Last week I had the pleasure of attending Housing Works' 7th-annual Design on a Dime fundraiser. For those of you who don't already know, it's an unbelievably cool 3-day shopping experience in which some of the best interior designers in the country develop room vignettes -- from new, donated, and thrifted merch -- and then sell everything to benefit those living with HIV/AIDS. It's always loads of fun, and the talent and inspiration never ceases to amaze.
Everyone hanging out in the chic photo gallery/lounge.

I did trendspotting at last year's event for ShelterPop. And this year, two things stood out. Animals (paintings, photos, needlepoint(!), sculpture) and bright color (near-fluorescent walls, floors, bedding, you name it).

Fortunately, I love both.

The Regal Beagle: Form Architecture + Interiors
had me staring forever at this massive portrait.

This year, I was loving more out-of-the-ordinary elements, too -- the wacky things that worked.

Founding chair, James Huniford, always delightfully heavy on the industrial
elements, this time incorporated an atypical surrealist scene. 

Larry Ruhl designed his High Falls Mercantile station, which was gorgeous. 
Decoupaged walls (covered in pages from an old encyclopedia) put you back in time, 
and made the Mercantile's rough-hewn wood elements and botanicals look right at home.
Pothead meets acid trip. This is just wild.
And I couldn't get enough of Arlene Angard's chartreuse booth.

Miles Redd's Pop art-y experience was extraordinary. His use of color is always near-flawless and his balance is never off. Habitually Chic has nice shot of the right wall, which is dotted with black flower-filled vases.
SpongeBob SquarePants?! Nickelodeon made his theme legit--and lovely! 

Asler Valero's wet bar was astounding. The organic paper light treatments were larger than life -- and looked exactly like albino tortoise shells. They just worked.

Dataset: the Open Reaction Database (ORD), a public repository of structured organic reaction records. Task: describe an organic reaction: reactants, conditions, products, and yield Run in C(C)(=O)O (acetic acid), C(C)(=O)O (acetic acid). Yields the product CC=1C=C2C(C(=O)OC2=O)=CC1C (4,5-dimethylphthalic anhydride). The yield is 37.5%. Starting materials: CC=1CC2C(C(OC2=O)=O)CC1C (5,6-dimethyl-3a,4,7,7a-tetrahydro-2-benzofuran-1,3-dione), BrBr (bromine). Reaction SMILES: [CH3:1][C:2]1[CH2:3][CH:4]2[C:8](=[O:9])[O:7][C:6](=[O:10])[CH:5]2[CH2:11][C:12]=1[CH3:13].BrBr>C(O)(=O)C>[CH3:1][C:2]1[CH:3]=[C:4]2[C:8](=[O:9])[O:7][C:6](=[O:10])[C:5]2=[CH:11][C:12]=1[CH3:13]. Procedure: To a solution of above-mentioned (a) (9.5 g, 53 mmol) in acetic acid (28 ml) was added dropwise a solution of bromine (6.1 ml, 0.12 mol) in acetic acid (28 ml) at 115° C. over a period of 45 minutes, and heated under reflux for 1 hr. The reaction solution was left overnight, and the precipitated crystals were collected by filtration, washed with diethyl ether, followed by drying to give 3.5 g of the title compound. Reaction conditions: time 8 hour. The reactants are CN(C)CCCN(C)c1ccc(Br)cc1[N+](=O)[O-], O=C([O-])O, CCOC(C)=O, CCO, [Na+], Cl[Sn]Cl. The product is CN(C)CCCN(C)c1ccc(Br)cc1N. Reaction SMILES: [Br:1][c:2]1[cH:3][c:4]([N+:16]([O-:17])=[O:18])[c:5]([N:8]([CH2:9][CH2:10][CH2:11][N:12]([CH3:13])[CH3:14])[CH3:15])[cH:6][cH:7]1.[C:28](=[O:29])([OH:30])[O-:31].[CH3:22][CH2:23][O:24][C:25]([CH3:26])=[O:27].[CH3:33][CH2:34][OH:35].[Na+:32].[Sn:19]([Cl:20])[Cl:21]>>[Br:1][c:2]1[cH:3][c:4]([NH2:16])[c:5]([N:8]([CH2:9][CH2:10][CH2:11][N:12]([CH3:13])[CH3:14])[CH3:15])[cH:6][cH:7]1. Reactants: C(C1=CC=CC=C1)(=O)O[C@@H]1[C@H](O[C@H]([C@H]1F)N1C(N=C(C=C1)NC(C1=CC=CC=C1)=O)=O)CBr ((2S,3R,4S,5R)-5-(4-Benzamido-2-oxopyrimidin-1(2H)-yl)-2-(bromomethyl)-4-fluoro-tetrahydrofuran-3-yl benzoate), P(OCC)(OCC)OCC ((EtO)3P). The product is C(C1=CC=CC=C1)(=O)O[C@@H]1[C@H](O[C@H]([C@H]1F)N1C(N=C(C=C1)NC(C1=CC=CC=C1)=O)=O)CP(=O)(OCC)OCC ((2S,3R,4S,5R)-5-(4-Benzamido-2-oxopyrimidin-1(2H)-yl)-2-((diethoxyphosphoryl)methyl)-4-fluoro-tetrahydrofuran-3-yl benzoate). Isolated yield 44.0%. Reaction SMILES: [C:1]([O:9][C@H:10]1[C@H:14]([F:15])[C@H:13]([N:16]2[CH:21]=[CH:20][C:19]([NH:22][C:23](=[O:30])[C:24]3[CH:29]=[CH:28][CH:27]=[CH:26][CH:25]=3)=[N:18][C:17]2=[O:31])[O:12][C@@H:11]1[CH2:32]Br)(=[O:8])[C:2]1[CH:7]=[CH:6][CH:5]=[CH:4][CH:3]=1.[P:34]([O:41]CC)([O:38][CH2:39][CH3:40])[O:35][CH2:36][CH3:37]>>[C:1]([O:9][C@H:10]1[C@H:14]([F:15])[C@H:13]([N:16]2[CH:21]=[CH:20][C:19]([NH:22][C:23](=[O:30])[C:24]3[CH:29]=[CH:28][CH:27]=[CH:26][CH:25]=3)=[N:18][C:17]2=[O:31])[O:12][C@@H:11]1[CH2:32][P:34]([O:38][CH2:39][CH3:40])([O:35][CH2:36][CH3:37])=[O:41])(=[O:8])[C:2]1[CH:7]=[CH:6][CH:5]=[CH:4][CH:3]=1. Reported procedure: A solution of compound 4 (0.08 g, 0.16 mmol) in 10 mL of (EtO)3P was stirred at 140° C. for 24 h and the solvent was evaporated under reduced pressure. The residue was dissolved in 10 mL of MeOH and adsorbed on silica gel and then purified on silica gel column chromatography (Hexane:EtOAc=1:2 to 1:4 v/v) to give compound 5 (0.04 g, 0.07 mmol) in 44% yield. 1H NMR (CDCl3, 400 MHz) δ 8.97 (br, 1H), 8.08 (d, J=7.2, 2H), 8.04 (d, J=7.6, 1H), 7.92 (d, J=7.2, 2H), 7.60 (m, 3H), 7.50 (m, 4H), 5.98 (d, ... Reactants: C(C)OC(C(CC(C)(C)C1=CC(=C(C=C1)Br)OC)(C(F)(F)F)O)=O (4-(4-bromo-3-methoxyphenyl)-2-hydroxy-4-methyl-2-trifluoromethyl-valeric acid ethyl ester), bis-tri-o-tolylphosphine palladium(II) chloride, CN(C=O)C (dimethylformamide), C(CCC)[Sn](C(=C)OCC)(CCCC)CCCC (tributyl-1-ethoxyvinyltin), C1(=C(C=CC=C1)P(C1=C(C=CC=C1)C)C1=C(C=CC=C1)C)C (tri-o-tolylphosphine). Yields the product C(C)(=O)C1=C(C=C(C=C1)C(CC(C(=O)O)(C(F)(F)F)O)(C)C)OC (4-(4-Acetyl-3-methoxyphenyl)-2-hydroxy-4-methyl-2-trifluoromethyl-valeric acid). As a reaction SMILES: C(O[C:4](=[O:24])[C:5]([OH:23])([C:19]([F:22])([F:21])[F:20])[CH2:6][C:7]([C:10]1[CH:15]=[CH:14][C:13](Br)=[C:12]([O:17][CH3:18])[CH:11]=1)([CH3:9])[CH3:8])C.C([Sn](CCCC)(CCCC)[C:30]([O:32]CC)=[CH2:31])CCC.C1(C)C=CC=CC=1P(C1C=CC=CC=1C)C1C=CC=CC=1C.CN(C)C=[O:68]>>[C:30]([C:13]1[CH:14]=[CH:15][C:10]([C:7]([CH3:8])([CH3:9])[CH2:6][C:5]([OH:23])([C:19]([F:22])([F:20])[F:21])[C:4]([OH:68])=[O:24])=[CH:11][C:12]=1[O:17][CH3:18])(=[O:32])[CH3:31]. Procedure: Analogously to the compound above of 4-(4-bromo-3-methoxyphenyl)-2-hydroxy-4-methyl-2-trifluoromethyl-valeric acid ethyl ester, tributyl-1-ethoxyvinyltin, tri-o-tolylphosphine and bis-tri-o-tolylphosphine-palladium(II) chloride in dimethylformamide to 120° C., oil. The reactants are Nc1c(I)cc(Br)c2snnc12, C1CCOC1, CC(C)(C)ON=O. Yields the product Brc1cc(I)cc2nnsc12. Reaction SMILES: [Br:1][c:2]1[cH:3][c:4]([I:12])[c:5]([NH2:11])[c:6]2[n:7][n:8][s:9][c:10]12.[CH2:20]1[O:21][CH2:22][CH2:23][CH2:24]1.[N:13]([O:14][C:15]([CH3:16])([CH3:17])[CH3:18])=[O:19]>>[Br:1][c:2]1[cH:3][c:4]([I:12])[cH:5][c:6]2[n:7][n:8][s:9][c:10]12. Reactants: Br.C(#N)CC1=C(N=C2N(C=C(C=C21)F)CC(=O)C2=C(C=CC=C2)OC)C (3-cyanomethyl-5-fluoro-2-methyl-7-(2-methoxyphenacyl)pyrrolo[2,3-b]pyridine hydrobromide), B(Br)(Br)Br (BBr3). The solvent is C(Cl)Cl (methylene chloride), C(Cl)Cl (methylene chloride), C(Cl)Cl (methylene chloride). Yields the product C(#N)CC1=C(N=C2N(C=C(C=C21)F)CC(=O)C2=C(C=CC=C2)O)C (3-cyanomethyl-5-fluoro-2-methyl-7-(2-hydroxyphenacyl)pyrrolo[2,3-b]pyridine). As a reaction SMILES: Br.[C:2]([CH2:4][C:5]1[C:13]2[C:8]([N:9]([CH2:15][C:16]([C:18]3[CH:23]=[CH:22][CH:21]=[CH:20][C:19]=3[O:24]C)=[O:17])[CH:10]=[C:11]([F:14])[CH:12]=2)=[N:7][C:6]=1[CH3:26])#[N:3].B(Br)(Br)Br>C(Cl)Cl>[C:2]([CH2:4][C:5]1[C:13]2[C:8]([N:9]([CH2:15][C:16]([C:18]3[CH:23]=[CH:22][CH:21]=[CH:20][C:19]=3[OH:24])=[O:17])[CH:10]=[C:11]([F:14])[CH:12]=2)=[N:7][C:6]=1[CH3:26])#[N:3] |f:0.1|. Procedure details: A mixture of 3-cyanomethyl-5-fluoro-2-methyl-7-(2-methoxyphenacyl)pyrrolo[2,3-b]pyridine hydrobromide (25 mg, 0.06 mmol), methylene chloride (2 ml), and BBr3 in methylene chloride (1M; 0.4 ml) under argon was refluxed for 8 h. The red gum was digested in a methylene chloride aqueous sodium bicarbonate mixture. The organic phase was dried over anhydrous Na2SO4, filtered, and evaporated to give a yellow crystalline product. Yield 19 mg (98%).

Monkeying around at Jack Bergamino for Paul Smith, and ogling the always drool-worthy signature stripes.

Somehow I almost missed Daniel M. Pafford's inventive tribute-to-Liz booth.
 The vino was flowing. Well, perhaps the best for last. One humble Q, though: No aubergine walls?

I'm going to cheat a little here and give you some stuff that isn't home design, but as I said, color really knocked my socks off this year. And it was certainly everywhere, in spades. A.

Thursday, December 17, 2009

Thursdays with Etsy: Jenny Topolski

For my first installment of Design Bite's Thursdays with Etsy, I'm introducing artist Jenny Topolski. I first came across her work a couple weekends back, as I wandered through the 50+ local Esty members' stalls that made up the Holiday Handmade Cavalcade, a (now) annual craft fair held downtown, in Nolita.

Topolski's Cephalopod Sconce was one of the few designs on offer that was truly unique. Although it looked totally sculptural at first, it's one of those objects that's (thankfully!) been quality-tested and inspected.

It hangs quite perfectly and holds a regular-sized taper--there's no need to shave it down to cram it in. This piece of gorgeousness is expertly fired, sculpted, and glazed by hand, and in addition to being like nothing like I've ever seen, its marine-chicness (and $78 price tag) is very now.
In Thursdays with Etsy, I'll be showcasing unique work like Topolski's, and selecting my favorite picks. Think of it as Design Bite's distilled version of Etsy's standouts. A.

Tuesday, December 15, 2009

Fabulous Reuses: Silica Gel Packets

I'm back! And I'm sure you'll be excited to know, I cleaned out my horrendous closet. I must’ve thrown away 20 shoeboxes. As I recycled each one, I collected double the number of silica gel packets.

They’re the little papery sachets that are tucked into the packaging of a new handbag or pair heels. Their mission? To suck up damaging moisture. It always seemed strange to toss them (are they even safe for a landfill?), so I researched their reuses.

Turns out, insects such as silverfish and firebrats love to hide out in books, snacking on broken-down bindings and collected dust between pages. 

So now, I chuck all extra desiccants onto my bookshelf, behind the books
The gel rests in unseen gaps and it keeps my books insect- and mold-free. I also flung several into the drawer where I keep my winter woolens and furs (right), as humidity's a killer for most garments--manmade and otherwise. 

And since I'm on the subject of pest control, I also use Moth Away, an unbelievable all-natural herbal repellant that keeps clothes fresh (and free of those heartbreaking holes) -- so I'm not walking around smelling like the Crypt Keeper. A.